Emily Mortimer house horror Relic brings extra psychological layers: Review
Is Relic the story of a haunted house, or a haunted mind? Australian writer-director Natalie Erika James keeps the answer close through most of her debut, a sinister slow-blooming portrait of domestic horror.
When a neighbor calls to say he hasn't seen the elderly Edna (Robyn Nevin) for days, her harried daughter Kay (British actress Emily Mortimer, sending her accent Down Under) drives in from Melbourne to see for herself, bringing her own college-age daughter, Sam (Bella Heathcote), along.
The home, located somewhere indeterminately woodsy and rural, shows no signs of struggle, only a muffled, eerie air of neglect. Black mold creeps up behind headboards, dust and dirty dishes lie undisturbed, Post-it Notes — some banal reminders to pay a bill or take a pill, others more cryptic — scatter across random surfaces.
A local search party yields nothing; then one day, Edna simply reappears in the kitchen, eyes untroubled and long gray ropes of hair coiled down her back. She's vague about where she's been but otherwise seems nearly like herself again, peacefully shuffling around and working on her candle art.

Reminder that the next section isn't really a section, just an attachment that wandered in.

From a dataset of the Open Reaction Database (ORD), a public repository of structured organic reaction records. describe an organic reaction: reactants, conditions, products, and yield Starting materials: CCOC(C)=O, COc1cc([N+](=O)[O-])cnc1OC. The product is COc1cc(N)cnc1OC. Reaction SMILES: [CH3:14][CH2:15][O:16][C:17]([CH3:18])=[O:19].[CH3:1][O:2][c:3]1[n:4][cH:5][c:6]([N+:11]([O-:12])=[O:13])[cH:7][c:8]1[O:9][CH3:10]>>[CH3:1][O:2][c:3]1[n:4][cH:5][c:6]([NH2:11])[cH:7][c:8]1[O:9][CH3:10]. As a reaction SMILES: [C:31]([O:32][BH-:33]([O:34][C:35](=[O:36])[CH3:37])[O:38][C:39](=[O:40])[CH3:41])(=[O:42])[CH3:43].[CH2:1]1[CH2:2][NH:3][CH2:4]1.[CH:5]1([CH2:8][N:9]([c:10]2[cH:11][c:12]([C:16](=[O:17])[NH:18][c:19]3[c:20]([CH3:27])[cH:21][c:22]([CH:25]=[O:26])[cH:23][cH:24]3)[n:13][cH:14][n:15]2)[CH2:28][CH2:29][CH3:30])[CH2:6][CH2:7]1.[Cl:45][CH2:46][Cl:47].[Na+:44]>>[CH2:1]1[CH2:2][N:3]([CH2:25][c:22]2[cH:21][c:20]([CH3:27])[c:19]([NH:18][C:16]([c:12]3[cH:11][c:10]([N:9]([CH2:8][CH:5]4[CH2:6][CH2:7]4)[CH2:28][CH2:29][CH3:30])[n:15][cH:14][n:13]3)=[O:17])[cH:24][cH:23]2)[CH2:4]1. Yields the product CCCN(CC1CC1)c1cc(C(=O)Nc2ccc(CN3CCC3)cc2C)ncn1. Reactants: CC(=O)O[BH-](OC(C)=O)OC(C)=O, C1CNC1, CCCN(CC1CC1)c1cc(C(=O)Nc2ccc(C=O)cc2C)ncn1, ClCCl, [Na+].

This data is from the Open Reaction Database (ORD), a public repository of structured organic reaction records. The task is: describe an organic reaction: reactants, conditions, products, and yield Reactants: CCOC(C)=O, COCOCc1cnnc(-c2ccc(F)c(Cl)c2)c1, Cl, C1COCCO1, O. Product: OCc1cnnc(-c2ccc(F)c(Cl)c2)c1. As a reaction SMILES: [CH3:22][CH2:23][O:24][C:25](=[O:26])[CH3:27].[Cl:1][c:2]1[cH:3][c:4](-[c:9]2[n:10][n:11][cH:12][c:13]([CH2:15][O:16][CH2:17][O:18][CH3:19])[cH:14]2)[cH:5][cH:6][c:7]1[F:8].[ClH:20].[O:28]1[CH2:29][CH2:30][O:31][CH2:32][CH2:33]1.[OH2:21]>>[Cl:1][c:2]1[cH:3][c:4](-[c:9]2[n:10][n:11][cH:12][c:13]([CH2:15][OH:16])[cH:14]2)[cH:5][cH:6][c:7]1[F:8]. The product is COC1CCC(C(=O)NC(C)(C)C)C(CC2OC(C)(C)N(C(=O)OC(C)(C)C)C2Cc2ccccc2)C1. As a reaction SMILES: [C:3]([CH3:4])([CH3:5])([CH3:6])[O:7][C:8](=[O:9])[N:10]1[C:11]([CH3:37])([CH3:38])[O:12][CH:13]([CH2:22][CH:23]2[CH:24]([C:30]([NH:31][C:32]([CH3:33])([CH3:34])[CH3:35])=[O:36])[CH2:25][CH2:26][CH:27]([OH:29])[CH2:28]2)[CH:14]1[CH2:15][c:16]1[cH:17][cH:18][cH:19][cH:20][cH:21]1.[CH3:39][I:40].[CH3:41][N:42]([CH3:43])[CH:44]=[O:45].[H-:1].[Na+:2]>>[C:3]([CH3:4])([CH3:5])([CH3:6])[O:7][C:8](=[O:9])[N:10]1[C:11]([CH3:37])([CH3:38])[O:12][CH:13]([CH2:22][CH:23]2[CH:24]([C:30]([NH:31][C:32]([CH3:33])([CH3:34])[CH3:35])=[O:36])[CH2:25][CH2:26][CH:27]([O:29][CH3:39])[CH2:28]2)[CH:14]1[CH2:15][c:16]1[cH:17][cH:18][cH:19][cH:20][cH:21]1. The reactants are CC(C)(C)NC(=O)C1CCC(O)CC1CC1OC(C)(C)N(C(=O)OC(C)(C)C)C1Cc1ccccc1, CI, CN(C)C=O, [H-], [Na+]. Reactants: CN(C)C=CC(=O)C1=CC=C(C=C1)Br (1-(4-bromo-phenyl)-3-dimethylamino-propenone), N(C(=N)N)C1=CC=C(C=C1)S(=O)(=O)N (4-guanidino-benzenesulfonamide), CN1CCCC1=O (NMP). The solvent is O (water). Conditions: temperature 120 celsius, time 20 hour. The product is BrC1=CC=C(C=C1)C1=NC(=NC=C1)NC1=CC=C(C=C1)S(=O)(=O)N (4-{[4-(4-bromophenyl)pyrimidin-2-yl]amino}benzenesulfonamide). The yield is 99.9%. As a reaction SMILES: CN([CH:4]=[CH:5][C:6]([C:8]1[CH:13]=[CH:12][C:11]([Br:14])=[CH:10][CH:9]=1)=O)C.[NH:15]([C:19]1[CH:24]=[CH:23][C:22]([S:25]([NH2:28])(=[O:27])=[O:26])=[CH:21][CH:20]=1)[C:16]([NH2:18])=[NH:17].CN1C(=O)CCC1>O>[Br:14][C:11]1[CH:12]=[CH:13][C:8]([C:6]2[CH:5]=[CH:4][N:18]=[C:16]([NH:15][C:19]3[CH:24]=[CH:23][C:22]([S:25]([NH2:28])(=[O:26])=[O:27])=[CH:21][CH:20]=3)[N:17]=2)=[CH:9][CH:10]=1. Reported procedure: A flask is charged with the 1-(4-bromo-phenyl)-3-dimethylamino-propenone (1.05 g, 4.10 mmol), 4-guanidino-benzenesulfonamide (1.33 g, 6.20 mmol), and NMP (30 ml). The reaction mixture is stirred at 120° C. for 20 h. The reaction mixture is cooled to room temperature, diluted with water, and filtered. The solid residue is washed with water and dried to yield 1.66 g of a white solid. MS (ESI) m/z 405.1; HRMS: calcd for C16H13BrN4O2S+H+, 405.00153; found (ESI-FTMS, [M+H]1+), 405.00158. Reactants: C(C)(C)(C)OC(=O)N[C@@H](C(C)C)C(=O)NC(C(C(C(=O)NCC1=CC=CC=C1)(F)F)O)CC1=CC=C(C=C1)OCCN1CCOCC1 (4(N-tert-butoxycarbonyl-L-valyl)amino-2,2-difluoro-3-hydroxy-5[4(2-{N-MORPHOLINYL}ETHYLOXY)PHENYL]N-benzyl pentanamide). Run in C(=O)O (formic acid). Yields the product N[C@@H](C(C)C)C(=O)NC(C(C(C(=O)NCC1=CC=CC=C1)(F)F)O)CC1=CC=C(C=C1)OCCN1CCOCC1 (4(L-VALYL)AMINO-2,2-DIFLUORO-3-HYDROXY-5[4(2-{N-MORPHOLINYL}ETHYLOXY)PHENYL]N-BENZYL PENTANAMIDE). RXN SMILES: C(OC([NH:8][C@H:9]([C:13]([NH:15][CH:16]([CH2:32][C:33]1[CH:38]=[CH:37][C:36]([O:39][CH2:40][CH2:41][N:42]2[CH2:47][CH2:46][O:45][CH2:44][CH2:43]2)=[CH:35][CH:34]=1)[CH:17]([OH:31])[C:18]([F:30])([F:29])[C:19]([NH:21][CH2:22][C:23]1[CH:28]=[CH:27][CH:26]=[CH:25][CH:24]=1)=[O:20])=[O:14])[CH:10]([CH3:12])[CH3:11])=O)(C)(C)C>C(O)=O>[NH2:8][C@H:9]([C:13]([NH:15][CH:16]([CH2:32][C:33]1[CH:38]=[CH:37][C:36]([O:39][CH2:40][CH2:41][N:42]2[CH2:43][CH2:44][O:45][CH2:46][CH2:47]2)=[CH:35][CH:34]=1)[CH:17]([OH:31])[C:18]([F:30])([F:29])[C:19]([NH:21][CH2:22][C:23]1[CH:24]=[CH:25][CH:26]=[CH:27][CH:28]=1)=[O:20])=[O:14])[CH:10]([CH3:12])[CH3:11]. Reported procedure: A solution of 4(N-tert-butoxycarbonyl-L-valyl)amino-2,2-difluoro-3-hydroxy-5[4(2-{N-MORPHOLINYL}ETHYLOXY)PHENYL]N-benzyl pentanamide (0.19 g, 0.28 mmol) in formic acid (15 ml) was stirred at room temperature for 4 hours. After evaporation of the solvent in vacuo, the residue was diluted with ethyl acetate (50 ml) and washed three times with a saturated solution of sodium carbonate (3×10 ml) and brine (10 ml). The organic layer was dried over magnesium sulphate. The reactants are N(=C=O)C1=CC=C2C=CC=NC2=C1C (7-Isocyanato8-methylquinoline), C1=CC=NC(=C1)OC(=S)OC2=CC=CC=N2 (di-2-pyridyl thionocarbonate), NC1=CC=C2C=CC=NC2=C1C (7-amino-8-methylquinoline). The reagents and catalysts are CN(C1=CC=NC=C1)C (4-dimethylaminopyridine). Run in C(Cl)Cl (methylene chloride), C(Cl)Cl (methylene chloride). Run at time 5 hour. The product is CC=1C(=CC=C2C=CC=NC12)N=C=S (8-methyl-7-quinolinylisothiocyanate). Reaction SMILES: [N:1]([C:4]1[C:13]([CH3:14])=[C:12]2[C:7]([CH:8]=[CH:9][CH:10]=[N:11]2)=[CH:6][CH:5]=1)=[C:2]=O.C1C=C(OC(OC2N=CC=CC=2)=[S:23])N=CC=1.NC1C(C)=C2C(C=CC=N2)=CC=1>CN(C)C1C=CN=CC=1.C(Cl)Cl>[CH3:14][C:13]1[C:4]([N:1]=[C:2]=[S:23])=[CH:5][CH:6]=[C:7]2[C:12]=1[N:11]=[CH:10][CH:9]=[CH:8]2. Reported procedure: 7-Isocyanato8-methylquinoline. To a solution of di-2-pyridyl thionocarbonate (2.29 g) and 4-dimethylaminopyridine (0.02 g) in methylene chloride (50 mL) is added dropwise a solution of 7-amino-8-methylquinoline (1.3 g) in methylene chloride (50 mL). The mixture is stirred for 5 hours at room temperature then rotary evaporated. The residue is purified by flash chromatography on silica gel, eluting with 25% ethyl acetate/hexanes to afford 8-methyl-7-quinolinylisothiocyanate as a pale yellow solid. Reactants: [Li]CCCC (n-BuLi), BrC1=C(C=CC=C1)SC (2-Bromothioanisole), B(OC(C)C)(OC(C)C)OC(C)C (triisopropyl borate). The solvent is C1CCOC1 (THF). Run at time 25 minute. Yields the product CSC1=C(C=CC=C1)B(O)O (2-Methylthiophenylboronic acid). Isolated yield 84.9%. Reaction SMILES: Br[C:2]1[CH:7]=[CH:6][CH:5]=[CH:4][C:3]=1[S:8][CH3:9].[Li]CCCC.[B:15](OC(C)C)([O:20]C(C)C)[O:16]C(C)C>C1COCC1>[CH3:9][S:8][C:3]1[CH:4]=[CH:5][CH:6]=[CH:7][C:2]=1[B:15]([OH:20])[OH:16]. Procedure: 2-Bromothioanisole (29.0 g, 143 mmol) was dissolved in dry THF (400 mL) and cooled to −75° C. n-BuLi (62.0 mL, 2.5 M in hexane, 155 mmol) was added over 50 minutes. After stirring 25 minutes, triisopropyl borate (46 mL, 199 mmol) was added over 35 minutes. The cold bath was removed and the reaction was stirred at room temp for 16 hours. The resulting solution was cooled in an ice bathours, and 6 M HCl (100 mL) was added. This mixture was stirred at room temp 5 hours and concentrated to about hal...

So why does Kay keep having strange, graphic dreams, and what's that odd rustle in the linen closet that catches Sam's eye? When Edna, frightened, confesses that the house feels bigger than it used to, is that just a widow's loneliness talking or something else?
Some of James' moves are familiar ones; grisly images and jump scares that a certain kind of Blumhouse horror lover has been weaned on for years. And her pacing can be leisurely, sometimes to the point of stasis. But she's also sharply attuned to the psychology between her three characters — all the acute angles that arise between mothers and daughters, devotion and fear and resentment rolled into one.
If the setup feels quotidian the tension still climbs steadily, egged on by Edna's increasing confusion and cognitive decline and Kay and Sam's conflicting ideas of what should be done about it. But it's the final scene, it turns out, that James has saved her chips for: a haunting tableau both gruesome and beautiful and somehow, full of love. B
Relic opens July 10 in select theaters and on demand.